10.2 References to modern authors and works employ a modified version of the Harvard system, i.e. by author’s family name and date in the notes and full details listed in a bibliography at the end. Abbreviated references should be confined to the notes (i.e. not included in the text of the article) and follow the formula ‘name (date), page number(s)’—e.g. ‘Penwill (1996), 157’. Wherever possible avoid placing additional text between these elements–so avoiding ‘Penwill in his publication argues (1996) that…(157)’. If the sentence continues after the reference another comma should follow the page number—e.g. ‘Penwill (1996), 157, argues...’ If the reference occurs within a parenthesis indicated by round brackets then the year should be enclosed in square brackets—e.g.‘“...it is the explanation that is thematically significant” (Penwill , 157)’.
When giving page numbers please use the same convention as for citing ancient authors: for two consecutive pages use a single ‘f.’ after the first (not 23–4 but 23f.), for three or more first and last, and avoid ‘ff.’. If the reference is to a whole work (book or article) then page numbers are not required. Entries in the bibliography must be in alphabetical order by author’s family name and in the case of more than one work by the same author by ascending order of date (earliest first) and should follow the following formulae (note punctuation, capitalisation and italicisation; the hanging indent should be 5 mm):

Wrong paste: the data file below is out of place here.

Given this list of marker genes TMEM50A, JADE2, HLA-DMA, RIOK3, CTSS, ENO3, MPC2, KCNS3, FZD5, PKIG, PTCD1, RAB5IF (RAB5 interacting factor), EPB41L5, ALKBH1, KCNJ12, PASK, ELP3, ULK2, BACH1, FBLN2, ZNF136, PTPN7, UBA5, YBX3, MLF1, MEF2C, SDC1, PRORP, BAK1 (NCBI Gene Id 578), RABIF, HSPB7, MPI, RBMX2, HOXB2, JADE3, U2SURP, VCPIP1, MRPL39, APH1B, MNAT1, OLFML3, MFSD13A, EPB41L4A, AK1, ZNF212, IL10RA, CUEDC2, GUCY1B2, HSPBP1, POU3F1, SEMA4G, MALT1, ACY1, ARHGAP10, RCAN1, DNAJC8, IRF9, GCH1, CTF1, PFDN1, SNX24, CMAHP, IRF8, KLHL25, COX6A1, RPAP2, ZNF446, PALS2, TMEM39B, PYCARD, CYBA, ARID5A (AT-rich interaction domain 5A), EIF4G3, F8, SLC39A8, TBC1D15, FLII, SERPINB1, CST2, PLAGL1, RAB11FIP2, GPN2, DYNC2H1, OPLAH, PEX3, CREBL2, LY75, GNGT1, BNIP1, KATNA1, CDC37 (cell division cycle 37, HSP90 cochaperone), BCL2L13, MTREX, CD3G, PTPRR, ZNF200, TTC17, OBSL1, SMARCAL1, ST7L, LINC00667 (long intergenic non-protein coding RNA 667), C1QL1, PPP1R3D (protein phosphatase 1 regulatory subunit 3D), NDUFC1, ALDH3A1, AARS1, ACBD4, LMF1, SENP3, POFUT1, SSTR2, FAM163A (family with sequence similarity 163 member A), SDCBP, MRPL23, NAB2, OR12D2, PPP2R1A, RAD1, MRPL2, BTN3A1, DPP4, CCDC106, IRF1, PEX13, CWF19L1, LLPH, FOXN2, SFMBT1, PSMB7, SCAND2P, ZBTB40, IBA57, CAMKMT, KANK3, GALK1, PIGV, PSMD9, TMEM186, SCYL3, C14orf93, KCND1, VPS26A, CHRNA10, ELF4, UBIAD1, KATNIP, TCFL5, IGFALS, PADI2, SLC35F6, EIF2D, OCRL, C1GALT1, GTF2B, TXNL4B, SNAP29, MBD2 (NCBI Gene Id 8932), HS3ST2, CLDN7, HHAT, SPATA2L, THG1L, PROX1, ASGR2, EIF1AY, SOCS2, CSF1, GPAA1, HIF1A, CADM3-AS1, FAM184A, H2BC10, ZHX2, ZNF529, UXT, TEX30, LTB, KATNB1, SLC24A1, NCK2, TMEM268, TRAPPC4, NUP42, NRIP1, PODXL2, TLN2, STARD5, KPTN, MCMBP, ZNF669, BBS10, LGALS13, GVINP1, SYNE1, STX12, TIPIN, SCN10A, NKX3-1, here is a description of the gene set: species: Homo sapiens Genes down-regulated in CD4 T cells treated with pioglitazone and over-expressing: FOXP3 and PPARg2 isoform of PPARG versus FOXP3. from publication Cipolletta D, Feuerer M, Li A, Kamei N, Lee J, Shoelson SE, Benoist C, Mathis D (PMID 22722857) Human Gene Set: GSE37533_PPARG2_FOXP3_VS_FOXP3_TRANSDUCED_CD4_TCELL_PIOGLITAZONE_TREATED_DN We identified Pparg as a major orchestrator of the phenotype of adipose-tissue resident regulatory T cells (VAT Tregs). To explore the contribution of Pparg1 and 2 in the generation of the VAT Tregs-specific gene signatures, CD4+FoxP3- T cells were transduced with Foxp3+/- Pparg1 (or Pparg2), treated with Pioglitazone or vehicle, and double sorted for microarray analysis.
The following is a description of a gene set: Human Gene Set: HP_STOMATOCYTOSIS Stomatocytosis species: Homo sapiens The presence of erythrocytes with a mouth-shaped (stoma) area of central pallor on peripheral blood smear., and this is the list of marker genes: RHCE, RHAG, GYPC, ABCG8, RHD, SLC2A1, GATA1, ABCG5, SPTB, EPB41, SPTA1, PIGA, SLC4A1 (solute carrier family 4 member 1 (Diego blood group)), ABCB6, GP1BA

Boyle, A.J. (2006), Roman Tragedy (London/New York).
Dominik, W.J., J. Garthwaite and P.A. Roche (eds) (2009), Writing Politics in Imperial Rome (Leiden/Boston).
Fitch, J.G. (ed. and tr.) (2002–04), Seneca: Tragedies (2 vols: Cambridge MA/London).
Lattimore, R. (tr.) (1968), The Odyssey of Homer (New York). [NB: this should NOT be cited as ‘Homer (1968)’, and the same principle applies to other modern translations or editions of classical works].
Veyne, P. (1988), Roman Erotic Elegy: Love, Poetry and the West, tr. D. Pellauer (Chicago/London) [orig. publ. 1983].
Morales, H. (2006), ‘Marrying Mesopotamia: Female Sexuality and Cultural Resistance in Iamblichus’ Babylonian Tales’, Ramus 35, 76–101.
(Periodical titles cited in the bibliography should be abbreviated as in L’Année Philologique. If it is not listed there, then the title should be given in full.)
For book chapters:
Penwill, J.L. (2009), ‘Lucretius and the First Triumvirate’, in W.J. Dominik, J. Garthwaite and P.A. Roche (eds), Writing Politics in Imperial Rome (Leiden/Boston), 63–87.
If more than one chapter from an edited anthology is cited, then the anthology should be given its own entry in the bibliography and chapters cited by cross-reference. The above entry would then read as follows:
Penwill, J.L. (2009), ‘Lucretius and the First Triumvirate’, in Dominik, Garthwaite and Roche (2009), 63–87.
All submissions will be assessed by one of the editors. Submissions thought suitable for peer review will normally be sent anonymously to two referees, whose recommendations and constructive criticism will be conveyed to the authors. Authors should not include in the typescript their name or any references which may identify them. On occasion one of the editors will act as a reviewer. Proposed, guest-edited special issues or volumes will be sent to two reviewers without the typescript being anonymized.
Last updated 28 November, 2019